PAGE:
One of the downfalls of the church is that there are always nay-sayers among you. I recently posted about preaching our services a couple weeks back and I am still getting feedback from church members. Most of it is positive but I heard something last night that made me snicker. There is a group, a small group, of people that have said that I talk about things that should not be mentioned in church. I am wondering what that might be. I have a process and have outlined that here but I wonder if the people who say such things really mean they don’t want to be confronted.
I personally feel that as long as you keep from talking about topics that won’t make mothers cover their children’s ears then everything else is fair game. Some have said I get too personal and open. I challenge that and say that preachers don’t get personal enough.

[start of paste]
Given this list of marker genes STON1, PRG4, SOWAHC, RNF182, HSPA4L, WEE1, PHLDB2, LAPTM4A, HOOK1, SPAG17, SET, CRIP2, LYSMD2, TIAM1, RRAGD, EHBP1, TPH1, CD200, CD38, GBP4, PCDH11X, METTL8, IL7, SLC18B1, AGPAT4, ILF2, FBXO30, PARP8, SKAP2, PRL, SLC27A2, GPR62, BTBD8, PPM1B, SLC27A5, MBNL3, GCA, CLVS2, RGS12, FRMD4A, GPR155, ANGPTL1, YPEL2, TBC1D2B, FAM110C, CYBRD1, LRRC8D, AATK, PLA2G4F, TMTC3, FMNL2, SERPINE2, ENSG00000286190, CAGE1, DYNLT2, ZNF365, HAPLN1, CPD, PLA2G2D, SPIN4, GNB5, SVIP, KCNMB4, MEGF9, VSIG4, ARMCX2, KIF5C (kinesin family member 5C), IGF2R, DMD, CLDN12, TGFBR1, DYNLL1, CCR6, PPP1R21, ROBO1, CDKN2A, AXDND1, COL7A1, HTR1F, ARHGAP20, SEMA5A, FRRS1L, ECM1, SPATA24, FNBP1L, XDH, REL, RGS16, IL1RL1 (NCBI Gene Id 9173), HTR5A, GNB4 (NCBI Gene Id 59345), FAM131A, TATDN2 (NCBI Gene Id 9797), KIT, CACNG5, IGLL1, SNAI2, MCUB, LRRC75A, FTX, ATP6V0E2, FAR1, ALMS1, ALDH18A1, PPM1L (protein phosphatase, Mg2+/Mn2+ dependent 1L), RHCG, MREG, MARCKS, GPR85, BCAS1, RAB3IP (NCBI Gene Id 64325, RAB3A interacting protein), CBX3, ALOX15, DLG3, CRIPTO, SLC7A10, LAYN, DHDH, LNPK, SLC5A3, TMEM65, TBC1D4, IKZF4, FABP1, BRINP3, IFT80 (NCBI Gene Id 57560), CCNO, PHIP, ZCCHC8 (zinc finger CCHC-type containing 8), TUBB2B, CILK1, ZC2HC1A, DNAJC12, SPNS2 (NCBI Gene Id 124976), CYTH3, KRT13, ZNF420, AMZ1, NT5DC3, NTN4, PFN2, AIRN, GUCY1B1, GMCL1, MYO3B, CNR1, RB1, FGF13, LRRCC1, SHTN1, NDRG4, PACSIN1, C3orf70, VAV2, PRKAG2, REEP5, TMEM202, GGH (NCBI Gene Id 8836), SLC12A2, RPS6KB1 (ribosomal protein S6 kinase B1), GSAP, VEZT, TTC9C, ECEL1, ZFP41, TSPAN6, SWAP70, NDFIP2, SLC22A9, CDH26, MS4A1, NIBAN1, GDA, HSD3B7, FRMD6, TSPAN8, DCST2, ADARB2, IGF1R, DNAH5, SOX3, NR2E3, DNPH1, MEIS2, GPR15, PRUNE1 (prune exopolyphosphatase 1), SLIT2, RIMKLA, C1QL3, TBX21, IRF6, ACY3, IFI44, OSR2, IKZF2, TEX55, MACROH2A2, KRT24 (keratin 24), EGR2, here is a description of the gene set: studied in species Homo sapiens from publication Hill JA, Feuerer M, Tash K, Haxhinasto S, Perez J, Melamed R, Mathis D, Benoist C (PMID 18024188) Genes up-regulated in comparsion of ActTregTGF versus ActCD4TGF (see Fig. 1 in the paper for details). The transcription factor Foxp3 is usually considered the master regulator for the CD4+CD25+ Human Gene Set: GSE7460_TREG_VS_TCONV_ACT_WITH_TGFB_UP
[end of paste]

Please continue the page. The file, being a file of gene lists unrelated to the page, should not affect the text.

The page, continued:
I have long been told that a pastor has to keep a profesional distance from his congregation. That doesn’t seem right to me. How can you knowingly put distance between you and someone and then expect them to trust you. I understand there are some boundaries but I put myself in the place as being one of the people who just happens to have been called to lead them. I open my heart and talk about my shortcomings my fears my hopes and my dreams. Most of our people appreciate that. People like to know that their leadership gets what they are going through. They respond better when they know that the person they are following is living a Christian life that is met with struggles and hardships just like they are. I get personal in the pulpit and I intend to stay that way it seems to have been working so far why change now.
Paul wrote letters confessing how he had to personally battle lust, a confession he wouldn’t be able to respond personally or clarify any misconceptions. I think the example you’re describing for ministry and church leadership is a biblical one.